Dysfunctional Family

2939 Words Jan 18th, 2012 12 Pages
Dysfunctional Family

A dysfunctional family is a family, in which conflict, misbehavior and even abuse on the part of individual members of the family occur continually, leading other members to accommodate such actions. Dysfunctional families are most often a result of the alcoholism, substance abuse, or other addictions of parents, parents' untreated mental illnesses/defects or personality disorders, or the parents emulating their own dysfunctional parents and dysfunctional family experiences.

Types of Dysfunctional Families
1. The Alcoholic or Chemically Dependent Family System 2. The Emotionally or Psychologically Disturbed Family System 3. The Physically or Sexually Abusing Family System 4. The Religious Fundamentalist or
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Criticism can be aimed at the child's looks, intelligence, capabilities, or basic value. Some verbal abusers are very direct, while others use subtle put-downs disguised as humor. Both types are just as damaging.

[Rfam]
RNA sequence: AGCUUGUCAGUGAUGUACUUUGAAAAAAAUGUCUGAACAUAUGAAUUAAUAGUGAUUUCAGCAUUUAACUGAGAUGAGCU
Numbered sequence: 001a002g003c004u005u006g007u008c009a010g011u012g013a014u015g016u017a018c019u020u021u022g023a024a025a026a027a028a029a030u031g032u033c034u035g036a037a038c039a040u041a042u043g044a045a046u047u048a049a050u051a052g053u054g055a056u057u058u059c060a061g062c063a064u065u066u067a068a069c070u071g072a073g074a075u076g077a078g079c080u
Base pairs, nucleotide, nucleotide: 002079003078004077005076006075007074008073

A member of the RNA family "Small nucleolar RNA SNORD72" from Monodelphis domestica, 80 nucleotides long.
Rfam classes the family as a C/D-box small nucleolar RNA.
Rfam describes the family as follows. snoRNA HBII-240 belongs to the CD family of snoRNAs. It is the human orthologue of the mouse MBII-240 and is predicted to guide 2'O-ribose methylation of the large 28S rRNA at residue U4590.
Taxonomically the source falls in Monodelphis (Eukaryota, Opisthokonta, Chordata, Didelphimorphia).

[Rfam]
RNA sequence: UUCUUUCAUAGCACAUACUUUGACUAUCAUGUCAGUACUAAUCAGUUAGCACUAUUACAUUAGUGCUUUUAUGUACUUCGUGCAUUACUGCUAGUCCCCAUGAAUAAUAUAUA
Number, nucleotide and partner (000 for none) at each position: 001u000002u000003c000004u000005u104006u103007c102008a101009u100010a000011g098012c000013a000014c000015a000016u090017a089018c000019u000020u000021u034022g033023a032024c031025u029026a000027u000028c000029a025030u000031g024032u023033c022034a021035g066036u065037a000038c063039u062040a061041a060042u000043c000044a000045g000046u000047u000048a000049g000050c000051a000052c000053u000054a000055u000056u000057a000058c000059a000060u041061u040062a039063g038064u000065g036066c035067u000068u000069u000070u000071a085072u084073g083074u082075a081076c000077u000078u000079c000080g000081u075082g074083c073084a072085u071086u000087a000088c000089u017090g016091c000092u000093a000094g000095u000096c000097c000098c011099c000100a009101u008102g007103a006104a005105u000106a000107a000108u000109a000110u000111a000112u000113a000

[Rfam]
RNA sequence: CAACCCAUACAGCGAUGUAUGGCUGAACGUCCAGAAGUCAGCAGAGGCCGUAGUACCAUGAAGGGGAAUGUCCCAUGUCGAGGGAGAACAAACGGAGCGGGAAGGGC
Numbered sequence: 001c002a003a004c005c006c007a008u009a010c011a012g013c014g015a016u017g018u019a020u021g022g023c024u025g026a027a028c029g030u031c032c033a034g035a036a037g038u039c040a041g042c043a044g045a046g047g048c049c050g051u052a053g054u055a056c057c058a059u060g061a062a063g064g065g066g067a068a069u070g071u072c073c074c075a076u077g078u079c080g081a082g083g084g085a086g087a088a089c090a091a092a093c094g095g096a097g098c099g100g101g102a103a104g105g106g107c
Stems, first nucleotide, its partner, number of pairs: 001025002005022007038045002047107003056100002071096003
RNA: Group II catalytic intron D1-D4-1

Definitions of physical abuse vary widely. Many parents, at one time or another, have felt the urge to strike their child. With physically abusive parents, however, the urge is frequent and little effort is made to control this impulse. The Federal Child Abuse Prevention and Treatment Act defines physical abuse as "the infliction of physical injuries such as bruises, burns, welts, cuts, bone or skull fractures; these are caused by kicking, punching, biting, beating, knifing, strapping, paddling, etc."

Striking a child has much to do with meeting the parent's emotional needs and nothing to do with concern for the child; parents often erroneously justify the abuse as "discipline" intended to "help" the child. Physically abusive parents can create an environment of terror for the child, particularly since violence is often random and unpredictable. Abused children often feel anger. Children of abusive parents have tremendous difficulties developing feelings of trust and safety even in their adult lives.
While parents may justify or rationalize verbal or physical abuse as discipline aimed at somehow helping the child, there is no rationalization for sexual abuse. Sexual abuse is the most blatant example of an adult abusing a child purely for that
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